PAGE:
Dozens of new nurses hired at Vic

A nurse on a ward
A nurse on a ward
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HOSPITAL bosses have been forced to hire dozens of new nurses in a bid to avert a worrying staff shortage.

HOSPITAL bosses have been forced to hire dozens of new nurses in a bid to avert a worrying staff shortage.

At one stage Blackpool Teaching Hospitals NHS Foundation Trust was forced to take on 70 staff in just one month – and has now pledged to continue to recruit up to eight nurses a month to prevent future problems.

The trust is now fully staffed – with an extra 100 nurses on its books – but patients who suffered on short-staffed wards claim the situation should never have been allowed to deteriorate so far.

The Gazette revealed in November that an investigation was launched after 80-year-old Frederick Westrop received “distressing” levels of care – including being left to lie in a urine-soaked bed – on Blackpool Victoria Hospital’s stroke ward, where hospital bosses said there were “short-term” staffing issues.

Mr Westrop’s daughter Sue Formby said her father was, at times, one of 31 patients looked after by just four staff

She added: “The fact something has been done is a positive step – maybe they’ve listened to all the complaints about staffing levels.

“I do feel they should have done something at the time because there was a major issue last year.

“Patients suffered because of staffing levels. It should never have got to that standard. It would have been nice if my dad hadn’t had to go through what he did.”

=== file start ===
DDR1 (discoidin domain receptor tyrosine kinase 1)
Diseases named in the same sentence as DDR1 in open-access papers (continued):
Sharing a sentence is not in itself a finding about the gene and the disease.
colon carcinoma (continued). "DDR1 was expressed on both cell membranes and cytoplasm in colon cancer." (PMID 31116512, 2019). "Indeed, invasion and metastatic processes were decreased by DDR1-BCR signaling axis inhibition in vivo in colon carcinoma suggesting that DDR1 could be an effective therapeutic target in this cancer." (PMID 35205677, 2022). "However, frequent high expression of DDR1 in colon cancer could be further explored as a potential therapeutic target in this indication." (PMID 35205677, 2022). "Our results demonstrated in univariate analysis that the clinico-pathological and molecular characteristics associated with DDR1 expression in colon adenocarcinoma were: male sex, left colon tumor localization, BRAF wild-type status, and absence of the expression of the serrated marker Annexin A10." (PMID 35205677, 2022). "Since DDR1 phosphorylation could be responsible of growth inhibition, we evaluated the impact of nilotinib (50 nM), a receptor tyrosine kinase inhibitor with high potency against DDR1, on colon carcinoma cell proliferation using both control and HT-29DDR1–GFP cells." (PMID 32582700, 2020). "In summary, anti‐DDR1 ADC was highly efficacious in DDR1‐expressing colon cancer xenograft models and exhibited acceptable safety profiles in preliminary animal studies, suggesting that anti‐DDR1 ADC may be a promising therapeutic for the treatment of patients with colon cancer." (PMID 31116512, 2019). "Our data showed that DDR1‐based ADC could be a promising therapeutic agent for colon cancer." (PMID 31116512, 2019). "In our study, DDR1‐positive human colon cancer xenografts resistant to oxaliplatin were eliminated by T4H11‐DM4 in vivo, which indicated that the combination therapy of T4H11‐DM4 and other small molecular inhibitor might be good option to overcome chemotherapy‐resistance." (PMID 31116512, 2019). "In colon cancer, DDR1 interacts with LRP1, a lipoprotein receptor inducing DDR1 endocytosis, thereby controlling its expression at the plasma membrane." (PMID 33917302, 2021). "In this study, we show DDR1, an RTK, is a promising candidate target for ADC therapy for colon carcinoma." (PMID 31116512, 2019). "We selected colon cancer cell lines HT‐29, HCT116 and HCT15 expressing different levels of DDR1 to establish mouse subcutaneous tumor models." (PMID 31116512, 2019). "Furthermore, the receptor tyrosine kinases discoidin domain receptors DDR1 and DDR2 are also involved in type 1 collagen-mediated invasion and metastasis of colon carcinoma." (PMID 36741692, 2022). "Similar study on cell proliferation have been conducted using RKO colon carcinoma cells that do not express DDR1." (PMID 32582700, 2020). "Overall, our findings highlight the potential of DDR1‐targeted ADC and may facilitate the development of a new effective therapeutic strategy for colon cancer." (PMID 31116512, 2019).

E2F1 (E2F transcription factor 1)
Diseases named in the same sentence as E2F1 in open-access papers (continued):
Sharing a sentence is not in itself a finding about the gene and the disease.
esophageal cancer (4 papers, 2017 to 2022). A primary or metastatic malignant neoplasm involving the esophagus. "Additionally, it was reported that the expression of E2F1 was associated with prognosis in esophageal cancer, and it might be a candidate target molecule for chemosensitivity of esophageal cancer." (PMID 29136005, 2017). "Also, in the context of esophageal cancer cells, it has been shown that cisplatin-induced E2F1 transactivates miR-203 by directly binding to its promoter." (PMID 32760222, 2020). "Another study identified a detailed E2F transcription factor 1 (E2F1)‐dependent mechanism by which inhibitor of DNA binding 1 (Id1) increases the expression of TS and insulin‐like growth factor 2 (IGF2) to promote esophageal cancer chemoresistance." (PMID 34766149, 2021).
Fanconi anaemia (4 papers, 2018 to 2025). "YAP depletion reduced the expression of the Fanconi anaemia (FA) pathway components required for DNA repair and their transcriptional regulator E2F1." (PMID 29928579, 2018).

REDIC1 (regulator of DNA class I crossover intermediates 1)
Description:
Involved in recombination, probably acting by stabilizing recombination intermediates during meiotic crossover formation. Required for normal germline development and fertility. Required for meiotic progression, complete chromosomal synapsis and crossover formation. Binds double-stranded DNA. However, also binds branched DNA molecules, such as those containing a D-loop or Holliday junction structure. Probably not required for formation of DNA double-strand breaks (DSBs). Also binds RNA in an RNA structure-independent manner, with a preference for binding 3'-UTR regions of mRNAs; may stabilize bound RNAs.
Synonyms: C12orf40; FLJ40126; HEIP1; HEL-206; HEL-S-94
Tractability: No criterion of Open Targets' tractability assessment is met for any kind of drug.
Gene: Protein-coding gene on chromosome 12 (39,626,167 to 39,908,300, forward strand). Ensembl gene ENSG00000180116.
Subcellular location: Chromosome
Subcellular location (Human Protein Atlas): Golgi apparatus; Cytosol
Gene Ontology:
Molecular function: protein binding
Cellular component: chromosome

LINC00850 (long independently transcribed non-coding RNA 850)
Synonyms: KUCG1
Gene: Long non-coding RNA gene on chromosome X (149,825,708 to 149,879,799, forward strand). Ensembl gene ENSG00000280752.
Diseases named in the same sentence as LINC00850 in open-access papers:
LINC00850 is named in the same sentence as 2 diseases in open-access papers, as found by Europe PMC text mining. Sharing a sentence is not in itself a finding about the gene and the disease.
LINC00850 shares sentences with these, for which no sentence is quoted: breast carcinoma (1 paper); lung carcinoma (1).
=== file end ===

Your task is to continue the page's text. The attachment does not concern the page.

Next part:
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A report to the trust’s directors said there was now a clear understanding “safe and effective staffing” is the “highest priority” but that subject to workforce supply both surgical and medical wards were expected to now avoid a repeat of last year’s staffing shortages.

The trust has 1,491 qualified nurses and 900 health care assistants. In January 68 nurses were recruited to its unscheduled care medical wards while 30 staff have been recruited to the scheduled care surgical wards.

Marie Thompson, the trust’s director of nursing and quality, said there was a rolling programme of recruitment to combat issues.

She added: “Part of our role in terms of clinical governance is to ensure we do have the right workforce to deliver the standards our patients expect.

“I don’t think we are dissimilar to our neighbouring trusts in terms of the pressures we have experienced and each year is a different, but we have a system in place to manage our workforce numbers.”

The Royal College of Nursing has criticised the trust for using agency staff to combat shortages.

Spokesman Paul Gardner said: “The recruitment of new staff is critical in tackling the hospital’s nursing shortage and ensure it can deliver high quality and safe patient care.

“But we are concerned that it’s had to use expensive agency staff to fill gaps until posts were filled.

“This solution wouldn’t have been necessary if the hospital hadn’t cut its own bank staff arrangements as a short-term cost saving measure.”

But Nick Grimshaw, the hospital’s director of HR, added: “While the recruitment process was taking place however, we suffered one of our busiest ever winter periods with a 15 per cent increase in emergency medical admissions and as part of our winter plan opened additional beds to cater for the increased patient activity.

“To assist our own nursing staff who worked additional shifts during this period we also employed a small number of qualified agency nurses for a short term period to support the wards.”

Blackpool South MP Gordon Marsden said: “There will inevitably be concerns about nursing staff shortages last year but it’s to be hoped the trust is now confident it has the balance right for the forthcoming year.”

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